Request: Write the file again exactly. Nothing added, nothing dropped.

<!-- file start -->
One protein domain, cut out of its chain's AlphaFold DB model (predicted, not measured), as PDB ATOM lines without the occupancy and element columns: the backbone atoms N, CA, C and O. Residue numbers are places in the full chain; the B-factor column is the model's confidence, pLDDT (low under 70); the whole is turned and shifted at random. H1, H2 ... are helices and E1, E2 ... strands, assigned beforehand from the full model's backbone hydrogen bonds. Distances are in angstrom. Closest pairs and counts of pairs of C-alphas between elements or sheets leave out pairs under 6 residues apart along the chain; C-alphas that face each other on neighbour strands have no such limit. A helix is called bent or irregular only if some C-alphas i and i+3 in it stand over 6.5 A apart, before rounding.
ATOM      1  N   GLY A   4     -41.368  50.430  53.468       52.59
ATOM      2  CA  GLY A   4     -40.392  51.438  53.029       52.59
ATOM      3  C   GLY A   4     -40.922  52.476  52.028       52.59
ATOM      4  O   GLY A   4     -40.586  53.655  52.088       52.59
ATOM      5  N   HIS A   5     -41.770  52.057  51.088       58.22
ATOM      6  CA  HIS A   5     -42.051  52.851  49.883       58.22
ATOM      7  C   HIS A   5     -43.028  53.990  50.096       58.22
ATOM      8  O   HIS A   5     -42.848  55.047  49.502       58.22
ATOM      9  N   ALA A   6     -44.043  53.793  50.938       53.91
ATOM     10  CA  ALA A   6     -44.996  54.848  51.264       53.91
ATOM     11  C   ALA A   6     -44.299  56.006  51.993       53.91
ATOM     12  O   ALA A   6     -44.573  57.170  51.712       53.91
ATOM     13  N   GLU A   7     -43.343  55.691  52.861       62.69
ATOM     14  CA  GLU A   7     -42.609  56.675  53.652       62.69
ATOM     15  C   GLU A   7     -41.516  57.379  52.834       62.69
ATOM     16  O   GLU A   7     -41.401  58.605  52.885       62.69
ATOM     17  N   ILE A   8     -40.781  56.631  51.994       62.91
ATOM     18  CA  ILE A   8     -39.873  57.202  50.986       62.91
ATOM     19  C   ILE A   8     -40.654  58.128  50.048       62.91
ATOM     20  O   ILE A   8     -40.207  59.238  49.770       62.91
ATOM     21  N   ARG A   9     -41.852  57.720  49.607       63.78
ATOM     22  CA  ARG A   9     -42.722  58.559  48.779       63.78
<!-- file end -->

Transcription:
One protein domain, cut out of its chain's AlphaFold DB model (predicted, not measured), as PDB ATOM lines without the occupancy and element columns: the backbone atoms N, CA, C and O. Residue numbers are places in the full chain; the B-factor column is the model's confidence, pLDDT (low under 70); the whole is turned and shifted at random. H1, H2 ... are helices and E1, E2 ... strands, assigned beforehand from the full model's backbone hydrogen bonds. Distances are in angstrom. Closest pairs and counts of pairs of C-alphas between elements or sheets leave out pairs under 6 residues apart along the chain; C-alphas that face each other on neighbour strands have no such limit. A helix is called bent or irregular only if some C-alphas i and i+3 in it stand over 6.5 A apart, before rounding.
ATOM      1  N   GLY A   4     -41.368  50.430  53.468       52.59
ATOM      2  CA  GLY A   4     -40.392  51.438  53.029       52.59
ATOM      3  C   GLY A   4     -40.922  52.476  52.028       52.59
ATOM      4  O   GLY A   4     -40.586  53.655  52.088       52.59
ATOM      5  N   HIS A   5     -41.770  52.057  51.088       58.22
ATOM      6  CA  HIS A   5     -42.051  52.851  49.883       58.22
ATOM      7  C   HIS A   5     -43.028  53.990  50.096       58.22
ATOM      8  O   HIS A   5     -42.848  55.047  49.502       58.22
ATOM      9  N   ALA A   6     -44.043  53.793  50.938       53.91
ATOM     10  CA  ALA A   6     -44.996  54.848  51.264       53.91
ATOM     11  C   ALA A   6     -44.299  56.006  51.993       53.91
ATOM     12  O   ALA A   6     -44.573  57.170  51.712       53.91
ATOM     13  N   GLU A   7     -43.343  55.691  52.861       62.69
ATOM     14  CA  GLU A   7     -42.609  56.675  53.652       62.69
ATOM     15  C   GLU A   7     -41.516  57.379  52.834       62.69
ATOM     16  O   GLU A   7     -41.401  58.605  52.885       62.69
ATOM     17  N   ILE A   8     -40.781  56.631  51.994       62.91
ATOM     18  CA  ILE A   8     -39.873  57.202  50.986       62.91
ATOM     19  C   ILE A   8     -40.654  58.128  50.048       62.91
ATOM     20  O   ILE A   8     -40.207  59.238  49.770       62.91
ATOM     21  N   ARG A   9     -41.852  57.720  49.607       63.78
ATOM     22  CA  ARG A   9     -42.722  58.559  48.779       63.78